While qualified opportunity funds (QOFs) offer a number of tax benefits, investors understandably have reason to be concerned about the tax implications of distributions from these funds. In this article, we’ll take a closer look at whether distributions from a QOF are taxable and how specifically they are taxed.
Taxation of Qualified Opportunity Funds
While investors may enjoy certain tax benefits from the income or gains on qualified opportunity funds (QOFs), these funds are still taxed. QOFs do not hold any special tax exemption. How exactly income and gains are taxed depends on several factors.
One benefit of investing in a QOF is the deferment of taxes on capital gains. Taxes are deferred until December 31, 2026, or until the investor sells their investment, whichever comes first.
This means that if an investor invests capital gains into a QOF and receives a distribution before December 31, 2026, they will not owe taxes on the distributed amount as long as the distribution is not greater than the amount of the original investment.
However, if the investor receives a distribution after December 31, 2026, he will be required to pay taxes on the distributed amount, regardless of whether the investment was sold. The taxes owed will depend on the type of income generated by the QOF and the investor’s individual tax situation.
Type of Distribution
Two types of distributions from a QOF are operating income and capital gains. Operating income is created from rental income and interest, among other sources. Capital gains are created when an asset is sold for more than it was purchased.
Operating income is taxed at the investor’s regular income tax rate. Capital gains are taxed at the regular capital gains rates, which are split into short (held for a year or less) and long-term (held for more than a year) gains. Only long-term capital gains offer a lower tax rate benefit.
Step-Up in Basis Tax Benefits
Finally, there is the step-up in basis. This occurs when a QOF holds an asset for 10 years or longer. A step-up in basis means the value of the investment is adjusted to its fair market value at the time of sale. It can mean significant tax savings, as any capital gains realized on the investment will be taxed at the stepped-up basis rather than the original investment amount.
To summarize, distributions from a QOF are generally taxable, but the tax treatment depends on the timing and nature of the distributions, as well as the investor’s individual tax situation. Additionally, the taxes owed will depend on the type of income generated by the QOF and the length of time the investor held the investment.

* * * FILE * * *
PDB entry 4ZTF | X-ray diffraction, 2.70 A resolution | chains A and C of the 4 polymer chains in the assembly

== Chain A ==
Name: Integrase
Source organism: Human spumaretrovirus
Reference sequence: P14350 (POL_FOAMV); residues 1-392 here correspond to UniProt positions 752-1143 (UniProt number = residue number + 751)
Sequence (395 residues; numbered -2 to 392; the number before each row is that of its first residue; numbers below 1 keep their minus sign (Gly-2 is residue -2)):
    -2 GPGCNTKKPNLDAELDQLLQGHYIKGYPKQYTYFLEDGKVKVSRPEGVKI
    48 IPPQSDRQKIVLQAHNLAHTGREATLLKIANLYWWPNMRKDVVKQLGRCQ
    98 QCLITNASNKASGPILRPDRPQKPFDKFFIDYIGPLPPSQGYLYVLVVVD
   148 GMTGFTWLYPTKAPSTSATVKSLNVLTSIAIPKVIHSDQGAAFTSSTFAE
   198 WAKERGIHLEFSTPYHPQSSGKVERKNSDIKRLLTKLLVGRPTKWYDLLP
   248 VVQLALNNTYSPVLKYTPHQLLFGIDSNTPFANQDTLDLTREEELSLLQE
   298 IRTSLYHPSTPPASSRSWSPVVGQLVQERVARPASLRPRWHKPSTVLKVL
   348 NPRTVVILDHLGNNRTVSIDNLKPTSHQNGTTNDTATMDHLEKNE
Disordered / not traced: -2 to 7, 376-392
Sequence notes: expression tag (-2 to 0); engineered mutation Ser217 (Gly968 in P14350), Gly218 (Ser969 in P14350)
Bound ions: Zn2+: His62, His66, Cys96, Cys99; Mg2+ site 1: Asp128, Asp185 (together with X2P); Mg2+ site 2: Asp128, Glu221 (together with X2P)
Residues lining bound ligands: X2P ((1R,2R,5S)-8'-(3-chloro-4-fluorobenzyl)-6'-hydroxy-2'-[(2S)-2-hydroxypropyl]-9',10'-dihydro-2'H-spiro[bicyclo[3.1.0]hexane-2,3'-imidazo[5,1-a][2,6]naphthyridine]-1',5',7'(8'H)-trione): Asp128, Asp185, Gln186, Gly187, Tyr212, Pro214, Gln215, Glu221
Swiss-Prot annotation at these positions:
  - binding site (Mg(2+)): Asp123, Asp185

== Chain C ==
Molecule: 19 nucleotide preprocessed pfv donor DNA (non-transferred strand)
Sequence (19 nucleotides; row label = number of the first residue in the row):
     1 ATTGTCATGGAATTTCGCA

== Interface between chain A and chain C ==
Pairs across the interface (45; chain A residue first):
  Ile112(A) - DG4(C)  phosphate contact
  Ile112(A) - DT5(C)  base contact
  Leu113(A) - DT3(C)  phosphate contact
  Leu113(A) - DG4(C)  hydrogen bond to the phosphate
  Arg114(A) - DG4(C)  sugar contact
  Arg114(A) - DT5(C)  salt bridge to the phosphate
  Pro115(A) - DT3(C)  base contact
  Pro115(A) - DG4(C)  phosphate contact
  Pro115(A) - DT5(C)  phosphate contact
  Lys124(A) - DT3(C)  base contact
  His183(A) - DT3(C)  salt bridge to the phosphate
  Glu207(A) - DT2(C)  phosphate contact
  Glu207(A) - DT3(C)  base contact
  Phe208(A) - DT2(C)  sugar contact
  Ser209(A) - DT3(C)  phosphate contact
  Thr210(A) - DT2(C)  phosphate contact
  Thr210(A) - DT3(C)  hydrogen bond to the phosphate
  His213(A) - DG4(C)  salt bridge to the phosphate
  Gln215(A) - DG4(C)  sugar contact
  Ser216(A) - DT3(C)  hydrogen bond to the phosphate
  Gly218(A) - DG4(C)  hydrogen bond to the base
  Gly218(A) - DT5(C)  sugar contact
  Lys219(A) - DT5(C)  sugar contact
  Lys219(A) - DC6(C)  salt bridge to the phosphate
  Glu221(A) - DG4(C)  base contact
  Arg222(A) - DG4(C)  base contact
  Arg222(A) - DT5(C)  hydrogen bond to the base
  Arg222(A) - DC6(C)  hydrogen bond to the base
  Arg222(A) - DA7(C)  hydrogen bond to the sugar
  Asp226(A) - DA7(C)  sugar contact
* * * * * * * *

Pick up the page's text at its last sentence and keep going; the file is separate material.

QOFs can be complex investment vehicles, and investors should carefully consider the potential tax implications before investing. Consulting with a tax professional or financial advisor can help ensure that investors fully understand the tax consequences of their investment and can make informed decisions.
This material is for general information and educational purposes only. Information is based on data gathered from what we believe are reliable sources. It is not guaranteed as to accuracy, does not purport to be complete and is not intended to be used as a primary basis for investment decisions. It should also not be construed as advice meeting the particular investment needs of any investor.
Realized does not provide tax or legal advice. This material is not a substitute for seeking the advice of a qualified professional for your individual situation.
Investors in QOFs will need to hold their investments for certain time periods to receive the full QOZ Program tax benefits. A failure to do so may result in the potential tax benefits to the investor being reduced or eliminated.
If a fund fails to meet any of the qualification requirements to be considered a QOF, the anticipated QOZ Program tax benefits may be reduced or eliminated. Furthermore, a fund may fail to qualify as a QOF for non-tax reasons beyond its control, such as financing issues, zoning issues, disputes with co-investors, etc.
Distributions to investors in a QOF may result in a taxable gain to such investors.
The tax treatment of distributions to holders of interests in a QOF are uncertain, including whether distributions impact the aforementioned QOZ Program tax benefits.
A QOF must make investments in Qualified Opportunity Zones, which carries the inherent risk associated with investing in economically depressed areas.